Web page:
Kong Rong promptly selected the smallest pear.

His father asked, “My son, why did you pick such a small pear and not a bigger one?”

Kong Rong replied, “I am the youngest, so I should have the smallest pear. My brothers and sisters are older than I am, so they should have the larger pears.”

Due to his kind and honest nature and his respect and consideration of others, Kong Rong’s family regarded him with special fondness and affection.

Two Noble Brothers’ Encounter With Bandits

Another story that tells of great love and devotion between siblings occurred during the Han Dynasty (206 B.C.–A.D. 220).

The story is about a man named Zhao Xiao and his younger brother, Zhao Li, siblings who were very kind and loyal to each other.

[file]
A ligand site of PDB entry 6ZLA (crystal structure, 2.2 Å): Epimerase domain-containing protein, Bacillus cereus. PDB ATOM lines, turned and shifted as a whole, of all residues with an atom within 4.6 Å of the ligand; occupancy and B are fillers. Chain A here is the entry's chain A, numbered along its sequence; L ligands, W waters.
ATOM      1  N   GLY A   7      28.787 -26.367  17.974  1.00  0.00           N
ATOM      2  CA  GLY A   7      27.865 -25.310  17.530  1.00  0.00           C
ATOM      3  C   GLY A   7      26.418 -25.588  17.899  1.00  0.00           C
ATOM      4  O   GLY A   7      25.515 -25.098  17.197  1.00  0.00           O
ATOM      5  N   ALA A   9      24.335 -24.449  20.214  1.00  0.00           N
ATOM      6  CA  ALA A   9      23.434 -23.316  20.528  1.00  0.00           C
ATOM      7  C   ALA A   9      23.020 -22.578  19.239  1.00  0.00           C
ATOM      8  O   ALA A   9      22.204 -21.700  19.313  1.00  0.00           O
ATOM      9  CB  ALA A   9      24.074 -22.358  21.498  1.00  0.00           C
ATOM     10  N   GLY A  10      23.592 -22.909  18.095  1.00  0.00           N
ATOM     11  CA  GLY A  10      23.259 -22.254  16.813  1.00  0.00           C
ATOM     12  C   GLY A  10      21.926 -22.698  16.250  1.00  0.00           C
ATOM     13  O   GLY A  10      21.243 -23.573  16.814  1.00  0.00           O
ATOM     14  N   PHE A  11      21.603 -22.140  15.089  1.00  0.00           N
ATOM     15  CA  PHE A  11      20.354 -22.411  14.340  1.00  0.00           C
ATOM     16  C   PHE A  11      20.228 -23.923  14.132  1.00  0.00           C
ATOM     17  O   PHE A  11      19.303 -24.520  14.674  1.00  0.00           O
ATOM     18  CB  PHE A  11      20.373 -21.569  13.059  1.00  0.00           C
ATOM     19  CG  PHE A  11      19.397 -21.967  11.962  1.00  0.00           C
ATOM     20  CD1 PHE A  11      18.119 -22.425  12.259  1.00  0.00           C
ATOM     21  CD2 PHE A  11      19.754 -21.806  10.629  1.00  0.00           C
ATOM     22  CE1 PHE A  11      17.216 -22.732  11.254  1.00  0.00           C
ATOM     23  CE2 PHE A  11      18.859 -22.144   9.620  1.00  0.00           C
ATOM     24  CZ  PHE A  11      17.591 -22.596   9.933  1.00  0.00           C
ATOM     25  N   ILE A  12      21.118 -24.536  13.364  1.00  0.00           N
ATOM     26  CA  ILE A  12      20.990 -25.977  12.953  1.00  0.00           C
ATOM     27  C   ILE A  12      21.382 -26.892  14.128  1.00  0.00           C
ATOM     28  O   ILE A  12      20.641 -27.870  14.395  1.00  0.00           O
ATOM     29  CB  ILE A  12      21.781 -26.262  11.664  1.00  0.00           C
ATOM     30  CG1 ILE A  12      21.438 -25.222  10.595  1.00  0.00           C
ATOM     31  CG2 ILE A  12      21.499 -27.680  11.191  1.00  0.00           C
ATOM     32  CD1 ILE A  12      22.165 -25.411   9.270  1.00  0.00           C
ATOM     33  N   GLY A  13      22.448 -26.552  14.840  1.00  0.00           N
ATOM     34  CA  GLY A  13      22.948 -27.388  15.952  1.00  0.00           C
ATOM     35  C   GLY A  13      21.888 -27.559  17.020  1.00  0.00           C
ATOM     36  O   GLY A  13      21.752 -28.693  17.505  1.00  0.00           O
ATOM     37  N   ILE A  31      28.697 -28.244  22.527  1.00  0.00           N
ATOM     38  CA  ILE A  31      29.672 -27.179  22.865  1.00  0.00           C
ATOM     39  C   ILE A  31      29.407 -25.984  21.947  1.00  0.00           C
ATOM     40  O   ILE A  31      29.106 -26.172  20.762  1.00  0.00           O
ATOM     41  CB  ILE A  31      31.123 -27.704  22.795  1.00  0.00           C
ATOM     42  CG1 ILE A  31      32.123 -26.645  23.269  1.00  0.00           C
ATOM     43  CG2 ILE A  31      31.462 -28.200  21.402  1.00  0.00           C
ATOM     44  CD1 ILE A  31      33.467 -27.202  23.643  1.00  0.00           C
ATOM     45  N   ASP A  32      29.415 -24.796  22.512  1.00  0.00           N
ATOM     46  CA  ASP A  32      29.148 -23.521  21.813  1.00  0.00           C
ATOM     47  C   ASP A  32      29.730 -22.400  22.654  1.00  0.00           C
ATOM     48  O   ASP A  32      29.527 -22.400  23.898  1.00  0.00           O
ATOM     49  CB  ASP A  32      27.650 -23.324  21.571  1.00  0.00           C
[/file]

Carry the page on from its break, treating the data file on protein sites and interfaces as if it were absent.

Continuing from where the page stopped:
One year, a famine befell their hometown and a group of bandits abducted Zhao Li from his house and brought him to their hideout up in the mountains, planning to eat him.

Zhao Xiao pursued the bandits to their hiding place and said to them: “My brother is not in good health, and he is also small and thin. He is not good to eat. I am healthy and stout, and I am willing to be eaten in his place.”

However, Zhao Li did not agree with his brother.

“It was me who was caught by them. It is my destiny. There is no reason for you to take my place, my brother,” Zhao Li said.

Presently, the two brothers hugged each other, both in tears.

Seeing this noble conduct from the two brothers, the robbers were so moved that they released them both.

The emperor later learned about this incident and issued an edict to appoint both Zhao Xiao and Zhao Li to government positions in his court.

Family Day is celebrated on the second Monday of February (Feb. 9) in British Columbia and on the third Monday of February (Feb. 16) in Ontario, Saskatchewan, and Alberta.